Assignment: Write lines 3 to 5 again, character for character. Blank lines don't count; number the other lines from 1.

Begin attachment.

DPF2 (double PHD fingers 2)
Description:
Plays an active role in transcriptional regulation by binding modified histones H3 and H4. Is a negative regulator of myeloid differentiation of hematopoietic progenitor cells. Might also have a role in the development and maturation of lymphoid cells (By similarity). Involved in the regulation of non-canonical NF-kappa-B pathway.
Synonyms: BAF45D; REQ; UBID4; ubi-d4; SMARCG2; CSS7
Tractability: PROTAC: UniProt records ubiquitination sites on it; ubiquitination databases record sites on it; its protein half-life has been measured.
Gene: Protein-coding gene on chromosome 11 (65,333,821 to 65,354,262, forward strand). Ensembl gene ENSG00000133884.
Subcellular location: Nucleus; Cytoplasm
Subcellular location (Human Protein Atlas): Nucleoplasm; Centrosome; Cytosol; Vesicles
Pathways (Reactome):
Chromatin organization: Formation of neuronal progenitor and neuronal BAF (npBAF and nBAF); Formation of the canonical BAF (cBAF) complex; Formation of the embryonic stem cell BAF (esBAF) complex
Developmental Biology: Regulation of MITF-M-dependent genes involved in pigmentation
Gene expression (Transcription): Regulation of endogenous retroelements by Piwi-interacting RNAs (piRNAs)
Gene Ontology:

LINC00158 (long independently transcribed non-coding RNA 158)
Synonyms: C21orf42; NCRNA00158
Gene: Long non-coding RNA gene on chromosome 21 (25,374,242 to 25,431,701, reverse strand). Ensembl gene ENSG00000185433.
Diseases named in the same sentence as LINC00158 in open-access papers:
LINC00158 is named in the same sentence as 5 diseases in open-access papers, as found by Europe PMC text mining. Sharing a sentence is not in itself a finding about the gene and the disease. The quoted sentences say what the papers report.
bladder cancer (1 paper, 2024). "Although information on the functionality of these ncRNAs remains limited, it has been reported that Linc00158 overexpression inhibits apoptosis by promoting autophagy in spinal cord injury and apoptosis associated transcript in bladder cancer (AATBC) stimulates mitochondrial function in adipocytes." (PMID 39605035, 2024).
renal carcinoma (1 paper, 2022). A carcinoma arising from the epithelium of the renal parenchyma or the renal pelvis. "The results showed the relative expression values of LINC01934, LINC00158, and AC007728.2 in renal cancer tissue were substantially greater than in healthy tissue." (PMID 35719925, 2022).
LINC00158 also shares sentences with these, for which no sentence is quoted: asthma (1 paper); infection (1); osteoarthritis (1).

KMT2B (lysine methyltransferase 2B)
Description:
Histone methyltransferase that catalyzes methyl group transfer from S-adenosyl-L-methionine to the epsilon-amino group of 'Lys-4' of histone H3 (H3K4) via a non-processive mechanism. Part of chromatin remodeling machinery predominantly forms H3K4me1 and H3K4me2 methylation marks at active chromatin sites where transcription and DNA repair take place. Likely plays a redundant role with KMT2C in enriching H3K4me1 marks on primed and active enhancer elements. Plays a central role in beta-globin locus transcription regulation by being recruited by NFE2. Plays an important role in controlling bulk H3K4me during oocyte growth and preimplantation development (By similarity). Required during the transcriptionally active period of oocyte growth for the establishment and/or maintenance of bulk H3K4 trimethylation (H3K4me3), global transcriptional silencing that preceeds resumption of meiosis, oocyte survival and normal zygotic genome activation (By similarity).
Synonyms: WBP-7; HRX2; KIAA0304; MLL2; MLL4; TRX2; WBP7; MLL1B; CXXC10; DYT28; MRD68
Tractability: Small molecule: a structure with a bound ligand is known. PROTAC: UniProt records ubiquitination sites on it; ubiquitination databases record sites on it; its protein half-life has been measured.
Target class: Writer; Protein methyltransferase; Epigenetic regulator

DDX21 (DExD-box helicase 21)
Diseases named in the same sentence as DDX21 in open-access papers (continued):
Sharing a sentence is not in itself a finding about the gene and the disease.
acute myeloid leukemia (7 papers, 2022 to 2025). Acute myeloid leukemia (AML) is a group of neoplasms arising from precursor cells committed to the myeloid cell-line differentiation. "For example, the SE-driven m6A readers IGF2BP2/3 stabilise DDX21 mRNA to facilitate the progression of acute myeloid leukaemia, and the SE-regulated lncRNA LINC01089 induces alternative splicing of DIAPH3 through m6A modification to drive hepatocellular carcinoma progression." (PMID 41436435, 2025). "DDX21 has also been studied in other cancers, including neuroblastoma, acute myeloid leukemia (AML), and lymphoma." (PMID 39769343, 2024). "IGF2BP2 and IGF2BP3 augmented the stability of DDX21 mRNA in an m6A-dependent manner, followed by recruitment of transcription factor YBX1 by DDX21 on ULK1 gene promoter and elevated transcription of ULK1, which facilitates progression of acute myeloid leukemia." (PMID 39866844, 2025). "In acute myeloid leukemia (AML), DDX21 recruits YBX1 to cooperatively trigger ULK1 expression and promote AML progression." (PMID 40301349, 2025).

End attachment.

Plays an active role in transcriptional regulation by binding modified histones H3 and H4. Is a negative regulator of myeloid differentiation of hematopoietic progenitor cells. Might also have a role in the development and maturation of lymphoid cells (By similarity). Involved in the regulation of non-canonical NF-kappa-B pathway.
Synonyms: BAF45D; REQ; UBID4; ubi-d4; SMARCG2; CSS7
Tractability: PROTAC: UniProt records ubiquitination sites on it; ubiquitination databases record sites on it; its protein half-life has been measured.